USPS Media Mail is good for shipping large quantities of media such as books, manuscripts and educational materials under 70 pounds.
Greyhound Package Express makes it easy to ship out various sizes and weights with a current maximum of five packages per shipment.
Rent a moving truck and do the packing and loading yourself or with friends.
Use Amtrak Express Shipping for items under 50 pounds and 3’ x 3’.
Check your bags on the way to your new home. For example, Southwest allows you to carry on two pieces of luggage and check two pieces of luggage under 50 pounds for free. Every additional piece of checked luggage is $75, up to 20 pieces.
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Frequently Asked Questions about Moving and Storage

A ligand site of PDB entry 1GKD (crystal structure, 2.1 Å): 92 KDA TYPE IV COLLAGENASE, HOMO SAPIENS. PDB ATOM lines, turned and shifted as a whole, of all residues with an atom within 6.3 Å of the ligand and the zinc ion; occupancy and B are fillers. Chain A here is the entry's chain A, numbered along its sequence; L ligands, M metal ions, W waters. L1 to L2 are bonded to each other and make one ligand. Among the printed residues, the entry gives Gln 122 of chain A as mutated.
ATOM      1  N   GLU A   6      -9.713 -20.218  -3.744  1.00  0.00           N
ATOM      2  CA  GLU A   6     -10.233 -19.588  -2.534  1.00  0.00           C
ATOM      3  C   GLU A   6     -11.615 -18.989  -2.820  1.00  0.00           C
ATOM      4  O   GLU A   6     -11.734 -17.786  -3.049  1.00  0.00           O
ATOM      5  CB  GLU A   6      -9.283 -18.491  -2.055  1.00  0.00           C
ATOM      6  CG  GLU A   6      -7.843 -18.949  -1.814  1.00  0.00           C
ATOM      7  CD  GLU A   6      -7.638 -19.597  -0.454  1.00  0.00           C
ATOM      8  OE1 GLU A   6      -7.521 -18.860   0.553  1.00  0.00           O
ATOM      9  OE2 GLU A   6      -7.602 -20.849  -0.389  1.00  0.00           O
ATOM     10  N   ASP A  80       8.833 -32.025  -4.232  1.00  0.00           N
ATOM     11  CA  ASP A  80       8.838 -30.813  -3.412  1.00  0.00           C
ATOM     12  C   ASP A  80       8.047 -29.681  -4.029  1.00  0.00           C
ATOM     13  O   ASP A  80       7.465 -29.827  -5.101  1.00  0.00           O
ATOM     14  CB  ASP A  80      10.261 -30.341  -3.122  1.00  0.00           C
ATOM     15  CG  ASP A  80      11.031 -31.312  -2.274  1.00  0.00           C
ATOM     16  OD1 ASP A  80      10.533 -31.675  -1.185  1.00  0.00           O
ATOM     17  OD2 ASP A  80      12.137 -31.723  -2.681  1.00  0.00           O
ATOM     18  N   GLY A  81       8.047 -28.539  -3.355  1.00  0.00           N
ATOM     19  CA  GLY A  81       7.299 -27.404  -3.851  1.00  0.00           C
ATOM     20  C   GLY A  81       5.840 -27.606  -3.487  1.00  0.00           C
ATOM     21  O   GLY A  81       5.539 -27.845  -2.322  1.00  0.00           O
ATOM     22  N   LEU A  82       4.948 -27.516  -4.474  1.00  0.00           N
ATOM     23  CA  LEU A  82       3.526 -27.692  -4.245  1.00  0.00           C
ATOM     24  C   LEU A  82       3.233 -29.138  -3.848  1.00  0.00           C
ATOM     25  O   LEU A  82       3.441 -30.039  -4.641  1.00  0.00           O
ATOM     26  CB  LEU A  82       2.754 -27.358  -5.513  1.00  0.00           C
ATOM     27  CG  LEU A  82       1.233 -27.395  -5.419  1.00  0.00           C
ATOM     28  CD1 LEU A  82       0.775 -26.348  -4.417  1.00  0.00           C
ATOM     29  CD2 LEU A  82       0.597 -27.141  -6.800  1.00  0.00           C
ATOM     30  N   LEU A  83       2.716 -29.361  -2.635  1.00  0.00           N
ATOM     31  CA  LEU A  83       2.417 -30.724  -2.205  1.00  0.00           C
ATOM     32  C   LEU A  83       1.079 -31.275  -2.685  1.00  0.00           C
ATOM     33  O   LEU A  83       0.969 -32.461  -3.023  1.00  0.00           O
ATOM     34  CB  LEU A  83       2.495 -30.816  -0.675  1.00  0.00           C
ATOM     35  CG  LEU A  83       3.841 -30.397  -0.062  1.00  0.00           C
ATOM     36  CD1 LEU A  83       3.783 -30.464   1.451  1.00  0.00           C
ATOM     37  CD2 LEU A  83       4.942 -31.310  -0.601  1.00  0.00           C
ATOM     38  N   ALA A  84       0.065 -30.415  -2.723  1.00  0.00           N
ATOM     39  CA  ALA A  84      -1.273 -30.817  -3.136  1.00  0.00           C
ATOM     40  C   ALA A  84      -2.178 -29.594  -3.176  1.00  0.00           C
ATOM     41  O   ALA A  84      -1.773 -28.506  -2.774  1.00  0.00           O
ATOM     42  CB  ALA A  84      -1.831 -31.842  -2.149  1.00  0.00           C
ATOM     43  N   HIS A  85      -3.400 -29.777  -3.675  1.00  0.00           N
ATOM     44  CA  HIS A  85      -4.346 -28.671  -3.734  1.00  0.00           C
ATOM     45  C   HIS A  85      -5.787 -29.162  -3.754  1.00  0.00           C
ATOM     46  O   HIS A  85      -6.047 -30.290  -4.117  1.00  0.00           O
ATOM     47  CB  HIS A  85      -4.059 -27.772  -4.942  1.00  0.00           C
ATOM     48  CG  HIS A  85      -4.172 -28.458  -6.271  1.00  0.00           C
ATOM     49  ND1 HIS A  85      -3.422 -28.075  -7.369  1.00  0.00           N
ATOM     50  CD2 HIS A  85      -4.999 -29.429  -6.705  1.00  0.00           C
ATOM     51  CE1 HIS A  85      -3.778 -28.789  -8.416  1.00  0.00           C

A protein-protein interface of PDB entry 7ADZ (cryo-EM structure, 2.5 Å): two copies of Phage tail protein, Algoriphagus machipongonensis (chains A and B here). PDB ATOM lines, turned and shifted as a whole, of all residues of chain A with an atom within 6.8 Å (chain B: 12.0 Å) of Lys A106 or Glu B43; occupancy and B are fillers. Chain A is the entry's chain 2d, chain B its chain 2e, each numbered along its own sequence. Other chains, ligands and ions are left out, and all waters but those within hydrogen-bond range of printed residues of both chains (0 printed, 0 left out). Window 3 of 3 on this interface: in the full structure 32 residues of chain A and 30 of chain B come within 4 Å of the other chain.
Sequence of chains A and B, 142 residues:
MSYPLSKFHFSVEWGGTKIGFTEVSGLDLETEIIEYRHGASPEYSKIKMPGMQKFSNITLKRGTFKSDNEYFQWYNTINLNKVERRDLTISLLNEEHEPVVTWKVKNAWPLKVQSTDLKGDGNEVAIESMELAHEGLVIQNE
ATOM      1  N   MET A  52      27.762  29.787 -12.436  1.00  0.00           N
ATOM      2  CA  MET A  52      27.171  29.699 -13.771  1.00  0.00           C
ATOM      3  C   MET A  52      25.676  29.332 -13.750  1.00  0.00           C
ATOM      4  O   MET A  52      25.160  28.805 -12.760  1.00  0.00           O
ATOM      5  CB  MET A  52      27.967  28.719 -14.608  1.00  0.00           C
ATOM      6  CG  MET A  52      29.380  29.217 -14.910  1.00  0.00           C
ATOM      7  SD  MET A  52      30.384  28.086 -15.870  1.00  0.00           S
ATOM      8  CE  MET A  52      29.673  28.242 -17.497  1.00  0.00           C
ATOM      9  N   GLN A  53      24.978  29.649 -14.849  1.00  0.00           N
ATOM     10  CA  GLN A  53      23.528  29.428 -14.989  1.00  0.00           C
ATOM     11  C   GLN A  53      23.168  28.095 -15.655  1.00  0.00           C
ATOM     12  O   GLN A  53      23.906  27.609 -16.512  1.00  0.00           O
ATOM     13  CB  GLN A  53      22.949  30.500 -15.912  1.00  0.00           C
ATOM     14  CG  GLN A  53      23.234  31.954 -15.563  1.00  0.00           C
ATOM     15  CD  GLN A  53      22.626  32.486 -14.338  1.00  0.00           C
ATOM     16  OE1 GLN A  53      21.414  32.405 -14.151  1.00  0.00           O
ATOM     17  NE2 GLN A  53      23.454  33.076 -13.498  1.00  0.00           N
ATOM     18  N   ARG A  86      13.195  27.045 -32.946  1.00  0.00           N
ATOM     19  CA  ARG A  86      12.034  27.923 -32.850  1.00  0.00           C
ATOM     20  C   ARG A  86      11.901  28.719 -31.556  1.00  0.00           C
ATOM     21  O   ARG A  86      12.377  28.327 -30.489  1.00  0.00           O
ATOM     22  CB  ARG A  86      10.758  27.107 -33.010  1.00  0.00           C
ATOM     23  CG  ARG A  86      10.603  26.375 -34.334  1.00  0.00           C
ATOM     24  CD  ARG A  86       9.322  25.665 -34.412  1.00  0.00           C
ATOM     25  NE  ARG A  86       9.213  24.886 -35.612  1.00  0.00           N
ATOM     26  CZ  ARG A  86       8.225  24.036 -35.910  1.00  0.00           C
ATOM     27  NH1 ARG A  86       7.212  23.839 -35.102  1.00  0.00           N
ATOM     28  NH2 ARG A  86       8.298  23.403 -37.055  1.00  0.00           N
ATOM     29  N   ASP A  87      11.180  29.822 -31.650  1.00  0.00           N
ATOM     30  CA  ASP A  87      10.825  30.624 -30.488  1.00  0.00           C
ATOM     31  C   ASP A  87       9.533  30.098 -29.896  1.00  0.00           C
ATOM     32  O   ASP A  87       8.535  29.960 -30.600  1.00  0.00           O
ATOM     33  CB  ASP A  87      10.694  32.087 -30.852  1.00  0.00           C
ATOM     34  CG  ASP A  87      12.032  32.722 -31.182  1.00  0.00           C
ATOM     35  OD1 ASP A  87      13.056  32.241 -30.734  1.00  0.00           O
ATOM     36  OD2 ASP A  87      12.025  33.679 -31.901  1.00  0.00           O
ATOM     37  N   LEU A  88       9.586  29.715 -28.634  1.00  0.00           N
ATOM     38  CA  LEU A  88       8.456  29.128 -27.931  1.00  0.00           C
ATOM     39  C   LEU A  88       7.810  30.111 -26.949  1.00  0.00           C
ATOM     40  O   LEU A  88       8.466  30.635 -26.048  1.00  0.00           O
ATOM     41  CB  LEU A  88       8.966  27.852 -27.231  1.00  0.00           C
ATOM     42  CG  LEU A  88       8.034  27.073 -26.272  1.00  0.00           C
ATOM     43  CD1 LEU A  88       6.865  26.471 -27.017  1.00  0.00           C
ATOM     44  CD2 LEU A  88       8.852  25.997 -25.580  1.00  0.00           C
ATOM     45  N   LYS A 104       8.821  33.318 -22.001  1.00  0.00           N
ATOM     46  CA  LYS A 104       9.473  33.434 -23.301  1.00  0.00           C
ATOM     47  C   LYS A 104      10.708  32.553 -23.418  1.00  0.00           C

How much does it cost to have a company move my stuff?
A local move could cost between $24-50 per hour, per mover. For a 2-bedroom home, you’ll want three movers for about six hours, so you’re looking at around $900.
A cross-country move will cost a good bit more than that, usually between $2,000-6000.
Can I ship my car in a storage container?
The short answer is that it depends. Many storage moving containers have size and weight requirements that your car may exceed. It’s important to discuss this with your chosen moving container company before
Do you pay movers upfront or after delivery?
You do not typically pay the movers in advance. The only exception is paying an initial deposit before the move, with the remainder paid at move completion.
How long can you rent a PODS container?
PODS rentals are rented month-to-month, with the flexibility to extend your rental if necessary.